Hopefully you will find this article useful to secure your IoT devices and saving you the headache of being hacked in the future. If you like this post, please share and don’t forget to subscribe the blog for more article about IoT and Arduino.

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Arduino LED Matrix “Game of Life”

I was reading a post about someone making a Thanos Gauntlet and simulating wiping off half of the population randomly. So I thought about the “Game of Life” simulation. If you want to know more about “Game of Life” you can read it all up here. So why not trying to make this simulation based on my previous build of the 8×8 LED Matrix. The circuit can be found below:

Using the previous build, I made a few adjustment to the code to simulate the game of life. The first thing to note is to initialise the 8×8 variable to hold the initial life form, the next variable is the next stage after the life form evolved, this is shown as below:

bool field[8][8] = {};
bool nextfield[8][8] = {};

When the program start, we randomly assign the 8×8 matrix with zeros and ones to simulate the initial stage, this is shown in the following code. The code will only be executed when the button is pressed longer than the threshold defined by variable debounce. I define this to be 50ms.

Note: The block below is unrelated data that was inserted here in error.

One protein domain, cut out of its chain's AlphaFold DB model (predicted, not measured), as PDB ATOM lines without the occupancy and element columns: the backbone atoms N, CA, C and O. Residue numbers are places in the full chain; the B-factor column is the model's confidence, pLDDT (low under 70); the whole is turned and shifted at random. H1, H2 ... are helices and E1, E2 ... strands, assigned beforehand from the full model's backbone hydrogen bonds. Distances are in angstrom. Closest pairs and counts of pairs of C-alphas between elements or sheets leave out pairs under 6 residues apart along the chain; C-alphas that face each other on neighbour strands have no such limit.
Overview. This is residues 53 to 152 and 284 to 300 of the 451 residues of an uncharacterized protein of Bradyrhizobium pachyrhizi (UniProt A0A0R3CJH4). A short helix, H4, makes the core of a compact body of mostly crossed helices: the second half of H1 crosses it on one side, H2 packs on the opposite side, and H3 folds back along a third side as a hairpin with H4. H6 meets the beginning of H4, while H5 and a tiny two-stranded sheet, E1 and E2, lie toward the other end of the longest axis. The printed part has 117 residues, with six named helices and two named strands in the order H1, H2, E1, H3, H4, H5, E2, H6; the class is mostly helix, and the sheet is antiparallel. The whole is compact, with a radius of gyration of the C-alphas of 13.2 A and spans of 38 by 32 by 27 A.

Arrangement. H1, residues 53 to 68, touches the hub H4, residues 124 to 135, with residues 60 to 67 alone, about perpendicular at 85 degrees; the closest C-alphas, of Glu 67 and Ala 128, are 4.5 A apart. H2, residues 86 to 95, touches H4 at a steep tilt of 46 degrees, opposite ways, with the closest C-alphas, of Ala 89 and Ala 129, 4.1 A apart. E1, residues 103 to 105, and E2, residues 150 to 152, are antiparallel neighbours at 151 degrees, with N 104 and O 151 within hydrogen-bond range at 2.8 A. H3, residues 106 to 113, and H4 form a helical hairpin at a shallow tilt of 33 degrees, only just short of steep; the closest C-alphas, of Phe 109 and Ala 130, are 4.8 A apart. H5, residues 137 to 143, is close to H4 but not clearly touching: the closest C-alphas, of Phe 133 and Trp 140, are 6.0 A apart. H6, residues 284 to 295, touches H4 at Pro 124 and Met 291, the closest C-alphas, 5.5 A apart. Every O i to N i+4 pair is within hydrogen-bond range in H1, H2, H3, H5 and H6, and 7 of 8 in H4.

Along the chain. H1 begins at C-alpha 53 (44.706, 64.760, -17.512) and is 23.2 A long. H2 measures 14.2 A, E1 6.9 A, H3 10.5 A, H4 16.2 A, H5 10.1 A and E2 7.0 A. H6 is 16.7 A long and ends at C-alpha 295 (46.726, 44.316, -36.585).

if (buttonpressed == HIGH && millis() - time > debounce){ // set random life
time = millis();
started = false;
for (int i = 0; i<8; i++) {
for (int j = 0; j<8; j++){
field[i][j] = random(2);
Serial.print("field["); Serial.print(i); Serial.print("]["); Serial.print(j);
started = !started; // start the Game of Life simulation

Right after the initialisation, the code will set the started variable to true. The program will calculate the next field at every iteration this is done by calling the fillNextField() function, shown in the following code.

}else if (started){
// calculate next field
if (millis() - 1000 > lastMillis) {// delay each iteration by 1000 ms
for (int x = 0; x<8; x++){
for (int y = 0; y<8; y++) {
field[x][y] = nextfield[x][y];
lastMillis = millis();

The rule of Game of Life is as below. Each cell’s existence depends on all the other 8 cells that are surrounding it.

  1. Any live cell with fewer than 2 live neighbours dies, as if by underpopulation
  2. Any live cell with two or three live neighbours lives on to the next generation (cycle)
  3. Any live cell with more than three live neighbours dies, as if by overpopulation.
  4. Any dead cell with exactly 3 live neighbours becomes a live cell, as if by reproduction.

Based on the logic above the getCellsNextState(int x, int y) function is being developed as shown below:

//returns the cell's next state, true if alive, false otherwise
bool getCellsNextState(int x, int y) {
bool shouldBeAlive = false;
shouldBeAlive |= (!field[y][x] && countAliveNeighbours(x, y) == 3);
shouldBeAlive |= (field[y][x] && countAliveNeighbours(x, y) == 3);
shouldBeAlive |= (field[y][x] && countAliveNeighbours(x, y) == 2);
return shouldBeAlive;

As you can see the CountAliveNeighbours(x,y) function will count the number of alive neighbours around the cell. This is done by simply iterating from the one cell before and after in x coordinate and one cell before and after in y coordinate. Then we define the boundary condition as per our LED matrix boundary, which is 8 cells x 8 cells. And finally we count how many live cells as per below function.